In a healthy ankle, a layer of cartilage “cushions” the joint and protects the surface of the bones as the ankle moves. When the cartilage is damaged or worn away, the bones may rub together, causing ankle pain.
The most common cause of cartilage deterioration is wear and tear, called osteoarthritis. This condition may be triggered by other traumatic events, resulting in post-traumatic arthritis of the ankle.
Since no medication or treatment can make the damaged cartilage grow back, ankle replacement surgery is often the only way for ankle pain relief while maintaining function of the joint.
Only your orthopedic surgeon and you can answer this question. But when severe ankle pain interferes with your life, the time may be right. Here are some signs to consider:
The ankle replacement procedure is usually covered by most major insurance carriers, and Medicare and Medicaid.
In ankle surgery, the damaged portions of the lower end of your shin bone (tibia) and the top of your foot bone (talus) are removed. The metal parts of the Zimmer® Trabecular Metal™ Total Ankle implant are attached by placing them tightly against the bones and utilizing special cement to fix portions of the components to the bone. To finish, the fibula will be repositioned with a metal plate and the incision is closed.
When surgery is complete, your doctor will give you specific instructions on wound care, pain control and when you can resume other activities. Generally, you will be in a well-padded splint for the first 2-3 weeks. You can use a wheel chair or crutches during this time. After that you will transition to a boot, but you will still need to use crutches or a roll-about until your doctor gives you permission to put full weight on your ankle.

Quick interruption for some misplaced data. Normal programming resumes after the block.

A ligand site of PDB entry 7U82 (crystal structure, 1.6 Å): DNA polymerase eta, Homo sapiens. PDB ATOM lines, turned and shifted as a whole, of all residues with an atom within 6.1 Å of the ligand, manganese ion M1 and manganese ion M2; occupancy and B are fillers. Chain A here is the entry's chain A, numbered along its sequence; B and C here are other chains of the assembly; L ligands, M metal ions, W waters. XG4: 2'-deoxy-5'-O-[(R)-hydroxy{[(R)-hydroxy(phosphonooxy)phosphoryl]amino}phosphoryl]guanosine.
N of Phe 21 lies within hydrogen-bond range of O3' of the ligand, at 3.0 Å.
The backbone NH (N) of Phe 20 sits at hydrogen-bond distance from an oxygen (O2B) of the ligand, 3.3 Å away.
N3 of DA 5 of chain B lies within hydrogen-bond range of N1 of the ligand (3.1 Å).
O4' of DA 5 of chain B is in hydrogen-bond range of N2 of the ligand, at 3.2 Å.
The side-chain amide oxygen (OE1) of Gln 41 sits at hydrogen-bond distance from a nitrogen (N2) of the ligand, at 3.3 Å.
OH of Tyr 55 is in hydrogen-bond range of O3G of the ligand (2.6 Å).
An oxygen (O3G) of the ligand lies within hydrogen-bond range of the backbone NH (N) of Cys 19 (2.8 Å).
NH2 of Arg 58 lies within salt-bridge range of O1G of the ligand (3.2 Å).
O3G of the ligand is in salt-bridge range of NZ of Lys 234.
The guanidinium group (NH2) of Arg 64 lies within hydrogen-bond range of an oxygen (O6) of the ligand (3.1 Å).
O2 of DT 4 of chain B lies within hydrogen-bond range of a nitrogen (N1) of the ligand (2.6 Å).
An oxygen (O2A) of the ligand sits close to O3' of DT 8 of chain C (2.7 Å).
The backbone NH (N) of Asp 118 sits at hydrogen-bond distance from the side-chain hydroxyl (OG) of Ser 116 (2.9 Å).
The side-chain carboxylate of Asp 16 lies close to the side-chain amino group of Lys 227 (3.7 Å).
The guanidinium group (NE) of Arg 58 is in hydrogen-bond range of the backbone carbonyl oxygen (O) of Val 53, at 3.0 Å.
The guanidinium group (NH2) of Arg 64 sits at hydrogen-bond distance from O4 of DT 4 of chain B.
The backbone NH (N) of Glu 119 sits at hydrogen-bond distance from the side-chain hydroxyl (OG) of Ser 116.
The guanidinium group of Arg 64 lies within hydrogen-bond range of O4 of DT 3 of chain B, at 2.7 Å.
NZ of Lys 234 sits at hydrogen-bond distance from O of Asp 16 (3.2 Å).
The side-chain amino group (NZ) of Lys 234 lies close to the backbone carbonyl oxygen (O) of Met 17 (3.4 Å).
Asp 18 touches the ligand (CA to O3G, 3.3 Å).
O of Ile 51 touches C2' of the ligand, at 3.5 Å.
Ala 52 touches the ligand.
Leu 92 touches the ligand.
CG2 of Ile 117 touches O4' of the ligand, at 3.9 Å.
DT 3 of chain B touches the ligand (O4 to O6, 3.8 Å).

As with any surgery, there are risks for total ankle replacement surgery, including bleeding, blood clot and infection. Some specific risks for ankle replacement surgery include ankle weakness, stiffness, or instability; loosening of the artificial joint over time; skin not healing after surgery; nerve damage; blood vessel damage; bone break during surgery; dislocation of the artificial joint; allergic reaction to the artificial joint; poor range of motion; pain and inflammation; fibula not healing; and tendon or ligament damage.
Zimmer provides a system to replace the articulating surfaces of the ankle that have been affected by disease or injury. With the Zimmer Trabecular Metal Total Ankle replacement system, your surgeon has an option for restoring natural movement to the ankle joint.
The components are made of special metal and polyethylene that have been used in artificial hips and knees for many years.1 Specifically, the tibia component is made of a Tivanium® alloy and the talus component is made of cobalt chrome. The plastic bearing is made of a unique wear resistant material (polyethylene) which has been used in other joints successfully for many years.2
To learn more about Zimmer joint replacements, obtain helpful information for patients and caregivers, or for assistance in finding a surgeon familiar with our products and surgical techniques, call toll free: 800-447-5633